Another little snippet from the Tory conference is the idea from Defence Secretary Michael Fallon that we opt out of parts of the European Convention on Human Rights. This is nothing to do with the EU by the way. He wants to do it to protect British soldiers from prosecution. Don't become a soldier I'd suggest, don't become a tool of the politicians. Be that as it may, what signal does such a move send when we criticise other regimes for abusing human rights. Oops, I forgot, we sell them arms so that's OK then.

Neither the divided Tories nor divided Labour have any answer and we were too stupid to vote for Europe and we're too stupid to vote Liberal too. Lets hope the Americans don't prove to be stupid this November or we can all kiss our tails goodbye!

Malcolm Snook

Thursday, 29 September 2016

On Tough Guys

Dutch investigators have in my view proved that Malaysian Airlines flight MH17 was shot down by a Russian supplied Buk Missile. There seems to be strong evidence of a missile carrier returning to Russia minus one of its four missile payload as well.

Russia has denied involvement and Buk say it was an obsolete missile, not part of Russia's arsenal anymore. Conspiracy theories and misinformation have been pouring out of Russia since the attack and that has been renewed in intensity since the report.

'Security' Council member Russia has taken the Crimea away from Ukraine and been involved in further conflict in Eastern Ukraine, has shot down a civilian airliner, is actively supporting Assad in the killing of his own civilians in Syria and has been proven to cheat at sport too.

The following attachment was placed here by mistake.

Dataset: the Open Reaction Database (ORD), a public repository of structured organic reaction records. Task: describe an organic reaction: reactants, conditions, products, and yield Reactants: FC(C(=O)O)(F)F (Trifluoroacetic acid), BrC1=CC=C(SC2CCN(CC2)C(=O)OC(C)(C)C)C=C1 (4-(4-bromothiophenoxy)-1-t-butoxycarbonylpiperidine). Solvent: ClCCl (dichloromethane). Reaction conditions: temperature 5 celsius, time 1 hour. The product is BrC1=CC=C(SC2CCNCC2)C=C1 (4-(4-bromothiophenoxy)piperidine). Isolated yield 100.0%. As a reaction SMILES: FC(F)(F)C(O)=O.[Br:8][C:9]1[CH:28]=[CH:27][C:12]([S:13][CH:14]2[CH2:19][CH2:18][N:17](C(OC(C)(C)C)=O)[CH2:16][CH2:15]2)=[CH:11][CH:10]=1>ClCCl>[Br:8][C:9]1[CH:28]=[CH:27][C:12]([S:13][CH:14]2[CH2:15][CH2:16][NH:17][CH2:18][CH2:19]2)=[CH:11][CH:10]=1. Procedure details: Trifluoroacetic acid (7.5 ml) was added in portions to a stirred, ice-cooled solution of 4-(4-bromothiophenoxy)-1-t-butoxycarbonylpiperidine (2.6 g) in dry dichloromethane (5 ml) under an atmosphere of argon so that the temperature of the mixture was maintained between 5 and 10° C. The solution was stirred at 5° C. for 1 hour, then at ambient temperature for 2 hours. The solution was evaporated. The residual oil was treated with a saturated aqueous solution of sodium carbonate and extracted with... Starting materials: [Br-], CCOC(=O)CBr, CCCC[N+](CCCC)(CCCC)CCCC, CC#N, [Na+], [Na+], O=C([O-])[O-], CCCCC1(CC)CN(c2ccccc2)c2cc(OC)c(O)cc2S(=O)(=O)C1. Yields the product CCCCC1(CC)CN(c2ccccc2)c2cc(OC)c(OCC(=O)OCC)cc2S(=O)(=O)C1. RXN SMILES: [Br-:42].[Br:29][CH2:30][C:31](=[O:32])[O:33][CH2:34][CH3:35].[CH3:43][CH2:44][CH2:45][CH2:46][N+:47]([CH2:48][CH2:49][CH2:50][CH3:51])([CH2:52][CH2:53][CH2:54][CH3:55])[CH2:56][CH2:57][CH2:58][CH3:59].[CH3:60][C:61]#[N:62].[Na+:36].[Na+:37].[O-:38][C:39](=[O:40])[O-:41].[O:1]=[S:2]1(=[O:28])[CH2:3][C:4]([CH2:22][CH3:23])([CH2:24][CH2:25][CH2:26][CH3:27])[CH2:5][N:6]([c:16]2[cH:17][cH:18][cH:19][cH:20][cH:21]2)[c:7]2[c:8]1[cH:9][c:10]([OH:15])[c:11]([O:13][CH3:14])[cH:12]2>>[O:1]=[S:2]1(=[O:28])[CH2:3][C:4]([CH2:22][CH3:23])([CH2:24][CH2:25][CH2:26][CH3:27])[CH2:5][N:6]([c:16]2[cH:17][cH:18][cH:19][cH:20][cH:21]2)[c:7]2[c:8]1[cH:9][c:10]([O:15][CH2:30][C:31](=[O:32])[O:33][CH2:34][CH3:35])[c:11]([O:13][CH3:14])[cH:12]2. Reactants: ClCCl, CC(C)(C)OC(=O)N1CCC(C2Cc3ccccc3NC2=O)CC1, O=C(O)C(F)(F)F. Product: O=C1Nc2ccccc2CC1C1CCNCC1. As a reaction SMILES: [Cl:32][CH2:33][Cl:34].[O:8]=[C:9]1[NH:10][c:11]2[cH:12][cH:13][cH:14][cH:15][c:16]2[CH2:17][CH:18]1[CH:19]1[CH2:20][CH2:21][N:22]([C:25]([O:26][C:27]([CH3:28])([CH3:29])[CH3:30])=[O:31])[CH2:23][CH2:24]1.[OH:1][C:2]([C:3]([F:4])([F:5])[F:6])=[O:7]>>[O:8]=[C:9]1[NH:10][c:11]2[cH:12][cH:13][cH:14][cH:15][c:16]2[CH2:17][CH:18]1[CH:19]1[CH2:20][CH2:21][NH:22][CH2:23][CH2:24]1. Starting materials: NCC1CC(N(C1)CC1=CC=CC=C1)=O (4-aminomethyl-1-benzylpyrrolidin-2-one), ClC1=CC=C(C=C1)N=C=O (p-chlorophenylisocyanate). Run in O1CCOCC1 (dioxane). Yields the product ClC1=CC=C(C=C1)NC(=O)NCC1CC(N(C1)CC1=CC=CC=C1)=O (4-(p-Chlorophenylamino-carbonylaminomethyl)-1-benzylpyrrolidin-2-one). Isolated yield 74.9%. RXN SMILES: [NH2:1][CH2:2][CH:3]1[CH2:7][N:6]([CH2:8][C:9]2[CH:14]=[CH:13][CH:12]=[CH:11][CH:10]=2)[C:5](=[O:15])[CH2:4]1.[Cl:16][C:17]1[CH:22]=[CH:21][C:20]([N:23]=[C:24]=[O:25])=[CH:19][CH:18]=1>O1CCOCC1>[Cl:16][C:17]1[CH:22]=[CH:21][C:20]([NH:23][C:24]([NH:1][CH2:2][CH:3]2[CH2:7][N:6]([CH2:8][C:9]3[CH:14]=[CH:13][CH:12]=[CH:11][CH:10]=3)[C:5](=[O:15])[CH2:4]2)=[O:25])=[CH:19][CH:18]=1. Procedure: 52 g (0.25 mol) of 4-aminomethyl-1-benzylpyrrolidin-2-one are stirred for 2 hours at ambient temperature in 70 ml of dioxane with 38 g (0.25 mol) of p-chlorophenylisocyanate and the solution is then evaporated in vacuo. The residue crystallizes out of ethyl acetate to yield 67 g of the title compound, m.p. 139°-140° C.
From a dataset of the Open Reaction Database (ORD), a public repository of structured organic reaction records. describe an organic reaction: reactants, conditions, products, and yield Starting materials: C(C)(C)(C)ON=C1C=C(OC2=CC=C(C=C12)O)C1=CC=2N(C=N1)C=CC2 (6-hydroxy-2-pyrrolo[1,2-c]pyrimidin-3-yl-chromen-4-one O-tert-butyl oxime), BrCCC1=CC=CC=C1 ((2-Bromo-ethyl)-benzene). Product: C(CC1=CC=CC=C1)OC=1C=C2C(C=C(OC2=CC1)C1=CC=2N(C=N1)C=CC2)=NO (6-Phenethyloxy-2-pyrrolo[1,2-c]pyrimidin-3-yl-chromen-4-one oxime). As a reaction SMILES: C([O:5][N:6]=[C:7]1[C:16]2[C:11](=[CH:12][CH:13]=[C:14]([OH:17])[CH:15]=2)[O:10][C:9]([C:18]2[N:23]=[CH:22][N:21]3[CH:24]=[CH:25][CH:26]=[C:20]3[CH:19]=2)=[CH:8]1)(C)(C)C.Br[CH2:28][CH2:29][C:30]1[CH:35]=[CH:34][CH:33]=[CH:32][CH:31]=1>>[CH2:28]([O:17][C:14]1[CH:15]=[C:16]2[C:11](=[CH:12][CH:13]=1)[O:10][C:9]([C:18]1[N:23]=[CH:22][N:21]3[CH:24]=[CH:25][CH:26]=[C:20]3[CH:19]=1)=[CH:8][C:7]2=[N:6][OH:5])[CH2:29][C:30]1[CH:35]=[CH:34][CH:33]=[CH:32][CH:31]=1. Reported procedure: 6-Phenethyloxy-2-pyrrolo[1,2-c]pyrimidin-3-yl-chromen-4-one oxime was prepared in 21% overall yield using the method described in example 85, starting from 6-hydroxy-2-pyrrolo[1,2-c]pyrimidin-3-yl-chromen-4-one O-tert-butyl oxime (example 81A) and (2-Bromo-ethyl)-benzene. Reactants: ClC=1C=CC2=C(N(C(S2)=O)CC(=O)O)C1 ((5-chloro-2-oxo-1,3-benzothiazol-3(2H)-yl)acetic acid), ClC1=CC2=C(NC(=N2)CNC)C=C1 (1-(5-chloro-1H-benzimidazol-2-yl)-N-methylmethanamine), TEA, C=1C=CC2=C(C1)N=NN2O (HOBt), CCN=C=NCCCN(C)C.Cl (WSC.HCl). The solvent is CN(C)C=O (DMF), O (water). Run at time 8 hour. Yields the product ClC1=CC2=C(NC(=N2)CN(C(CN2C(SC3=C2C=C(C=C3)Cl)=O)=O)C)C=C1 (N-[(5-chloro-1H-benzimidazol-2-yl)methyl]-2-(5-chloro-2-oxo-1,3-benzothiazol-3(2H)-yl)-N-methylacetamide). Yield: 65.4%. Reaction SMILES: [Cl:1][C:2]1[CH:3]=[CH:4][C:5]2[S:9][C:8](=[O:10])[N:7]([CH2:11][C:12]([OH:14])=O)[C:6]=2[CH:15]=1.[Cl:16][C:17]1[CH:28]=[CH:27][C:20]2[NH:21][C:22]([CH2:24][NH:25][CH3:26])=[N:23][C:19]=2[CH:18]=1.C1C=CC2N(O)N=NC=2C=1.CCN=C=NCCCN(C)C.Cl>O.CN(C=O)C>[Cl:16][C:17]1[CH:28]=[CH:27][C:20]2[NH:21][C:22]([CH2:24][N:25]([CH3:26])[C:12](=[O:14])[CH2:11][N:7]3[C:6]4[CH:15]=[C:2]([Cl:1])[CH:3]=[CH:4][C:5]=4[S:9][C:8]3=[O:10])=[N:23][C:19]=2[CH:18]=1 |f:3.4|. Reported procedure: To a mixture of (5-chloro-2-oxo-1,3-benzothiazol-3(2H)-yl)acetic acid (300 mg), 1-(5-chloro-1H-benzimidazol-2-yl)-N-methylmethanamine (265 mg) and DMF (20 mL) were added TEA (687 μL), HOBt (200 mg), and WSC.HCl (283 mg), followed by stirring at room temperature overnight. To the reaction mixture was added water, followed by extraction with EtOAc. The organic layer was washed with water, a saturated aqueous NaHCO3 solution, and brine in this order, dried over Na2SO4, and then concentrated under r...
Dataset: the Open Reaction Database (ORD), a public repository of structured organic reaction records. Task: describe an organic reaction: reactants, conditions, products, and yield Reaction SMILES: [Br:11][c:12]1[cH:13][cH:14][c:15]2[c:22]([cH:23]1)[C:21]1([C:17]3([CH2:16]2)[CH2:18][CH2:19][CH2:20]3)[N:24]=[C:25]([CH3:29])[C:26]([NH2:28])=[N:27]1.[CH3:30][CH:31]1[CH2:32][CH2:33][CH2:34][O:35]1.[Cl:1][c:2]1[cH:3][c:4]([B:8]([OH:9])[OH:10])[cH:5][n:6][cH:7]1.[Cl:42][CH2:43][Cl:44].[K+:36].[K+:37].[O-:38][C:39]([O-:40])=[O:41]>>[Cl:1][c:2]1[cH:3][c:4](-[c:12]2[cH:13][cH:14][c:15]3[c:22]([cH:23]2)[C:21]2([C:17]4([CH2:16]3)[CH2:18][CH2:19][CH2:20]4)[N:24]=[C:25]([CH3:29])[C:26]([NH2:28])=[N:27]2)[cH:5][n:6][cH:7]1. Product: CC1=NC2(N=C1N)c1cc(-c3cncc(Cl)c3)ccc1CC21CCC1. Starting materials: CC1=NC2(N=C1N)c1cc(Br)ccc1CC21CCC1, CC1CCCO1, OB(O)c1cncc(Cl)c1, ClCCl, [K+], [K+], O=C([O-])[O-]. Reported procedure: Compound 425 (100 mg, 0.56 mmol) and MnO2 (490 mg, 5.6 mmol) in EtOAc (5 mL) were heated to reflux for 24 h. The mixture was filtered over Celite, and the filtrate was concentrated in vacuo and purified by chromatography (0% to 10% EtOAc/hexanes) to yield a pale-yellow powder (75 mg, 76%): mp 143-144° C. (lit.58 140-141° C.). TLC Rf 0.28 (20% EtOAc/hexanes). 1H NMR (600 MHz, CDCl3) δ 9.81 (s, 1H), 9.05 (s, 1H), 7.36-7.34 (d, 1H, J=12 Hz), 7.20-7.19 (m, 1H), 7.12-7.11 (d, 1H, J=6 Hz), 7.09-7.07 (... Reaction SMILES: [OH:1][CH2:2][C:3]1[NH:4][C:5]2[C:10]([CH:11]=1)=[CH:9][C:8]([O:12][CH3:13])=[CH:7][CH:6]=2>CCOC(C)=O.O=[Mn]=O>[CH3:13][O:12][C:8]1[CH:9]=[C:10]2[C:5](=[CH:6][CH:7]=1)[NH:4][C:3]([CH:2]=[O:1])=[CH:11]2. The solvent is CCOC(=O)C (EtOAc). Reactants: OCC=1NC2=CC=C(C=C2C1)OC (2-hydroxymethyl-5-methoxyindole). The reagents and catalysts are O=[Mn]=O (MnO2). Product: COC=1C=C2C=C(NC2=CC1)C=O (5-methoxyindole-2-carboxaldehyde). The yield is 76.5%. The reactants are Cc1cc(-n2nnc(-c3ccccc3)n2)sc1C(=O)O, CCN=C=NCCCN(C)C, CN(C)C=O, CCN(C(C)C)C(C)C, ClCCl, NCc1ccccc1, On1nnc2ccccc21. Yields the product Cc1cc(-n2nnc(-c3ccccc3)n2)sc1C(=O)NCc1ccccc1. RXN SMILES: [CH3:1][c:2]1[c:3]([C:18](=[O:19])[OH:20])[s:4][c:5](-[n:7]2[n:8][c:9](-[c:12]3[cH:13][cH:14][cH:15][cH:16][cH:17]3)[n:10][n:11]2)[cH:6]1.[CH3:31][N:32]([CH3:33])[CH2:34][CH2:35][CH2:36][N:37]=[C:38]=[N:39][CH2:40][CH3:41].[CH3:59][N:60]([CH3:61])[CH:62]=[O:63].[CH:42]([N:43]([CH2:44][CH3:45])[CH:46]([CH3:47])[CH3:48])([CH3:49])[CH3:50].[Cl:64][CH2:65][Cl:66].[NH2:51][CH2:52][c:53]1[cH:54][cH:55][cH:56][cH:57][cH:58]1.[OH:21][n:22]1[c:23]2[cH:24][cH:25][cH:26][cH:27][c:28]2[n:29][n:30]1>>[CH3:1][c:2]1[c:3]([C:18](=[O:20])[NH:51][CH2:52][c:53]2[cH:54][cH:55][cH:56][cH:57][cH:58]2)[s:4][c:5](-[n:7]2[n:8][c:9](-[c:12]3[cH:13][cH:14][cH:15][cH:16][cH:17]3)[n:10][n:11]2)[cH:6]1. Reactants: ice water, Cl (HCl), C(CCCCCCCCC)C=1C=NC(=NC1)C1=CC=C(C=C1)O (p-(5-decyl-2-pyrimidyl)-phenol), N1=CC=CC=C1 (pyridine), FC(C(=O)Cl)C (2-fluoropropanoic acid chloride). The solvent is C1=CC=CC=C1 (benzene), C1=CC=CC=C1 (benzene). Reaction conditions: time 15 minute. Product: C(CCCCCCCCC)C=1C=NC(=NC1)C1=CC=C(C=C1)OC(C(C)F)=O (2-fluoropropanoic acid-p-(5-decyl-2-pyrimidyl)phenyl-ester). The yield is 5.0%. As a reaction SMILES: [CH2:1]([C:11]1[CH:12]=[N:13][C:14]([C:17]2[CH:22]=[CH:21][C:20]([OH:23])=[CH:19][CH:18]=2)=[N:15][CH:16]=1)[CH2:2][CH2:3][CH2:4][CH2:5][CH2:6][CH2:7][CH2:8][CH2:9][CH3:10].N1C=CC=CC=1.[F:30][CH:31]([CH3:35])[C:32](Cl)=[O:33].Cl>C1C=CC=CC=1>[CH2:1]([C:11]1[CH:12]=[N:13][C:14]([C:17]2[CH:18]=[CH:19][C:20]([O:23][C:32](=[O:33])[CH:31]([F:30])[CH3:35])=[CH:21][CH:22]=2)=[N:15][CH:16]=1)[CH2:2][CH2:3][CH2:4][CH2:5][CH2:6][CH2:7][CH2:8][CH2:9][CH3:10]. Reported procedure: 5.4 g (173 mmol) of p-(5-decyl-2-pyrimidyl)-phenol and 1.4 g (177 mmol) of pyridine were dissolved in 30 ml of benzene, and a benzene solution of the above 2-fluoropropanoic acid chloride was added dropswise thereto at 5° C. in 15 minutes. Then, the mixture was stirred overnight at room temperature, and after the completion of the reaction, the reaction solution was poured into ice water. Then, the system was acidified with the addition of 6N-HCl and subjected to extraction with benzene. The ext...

Although the latter pales into insignificance alongside the rest, it is a symptom of what you get when you elect so called tough guys. The Russian people are receiving very different media reports than everyone else of course, the world is against us, we didn't do it, it's all a conspiracy.

It might be argued that Kim Jong-un is a tough guy too, ignoring world opinion and sanctions and testing his weapons of mass destruction regardless of the economic well being, health and education of his own people. It's a difficult dilemma, Hitler and Stalin were tough guys as well and people will say, quite rightly, that we needed tough guys like Churchill and Roosevelt to be strong for us in that era, but for all their strength those gentlemen came from a very different mould.

Shimon Perez has just passed away, he was a joint Nobel Peace Prize winner along with Yasser Arafat and Yitzhak Rabin (who he will be buried next to) as a result of the Oslo Peace Accord they negotiated. Perez and Rabin were strong men, but not in the final analysis bullies and that I think is the essential difference, it's not the tough looking bully that we need to lead us, but men of strength and principle. Rabin of course paid the ultimate price.

Shimon Perez lost an election he was expected to win to one Benjamin Netanyahu, he lost to tough guy Netanyahu by a mere one percent, Netanyahu promised to get tough with the Palestinians and he did. Is anything better today or have more people died needlessly?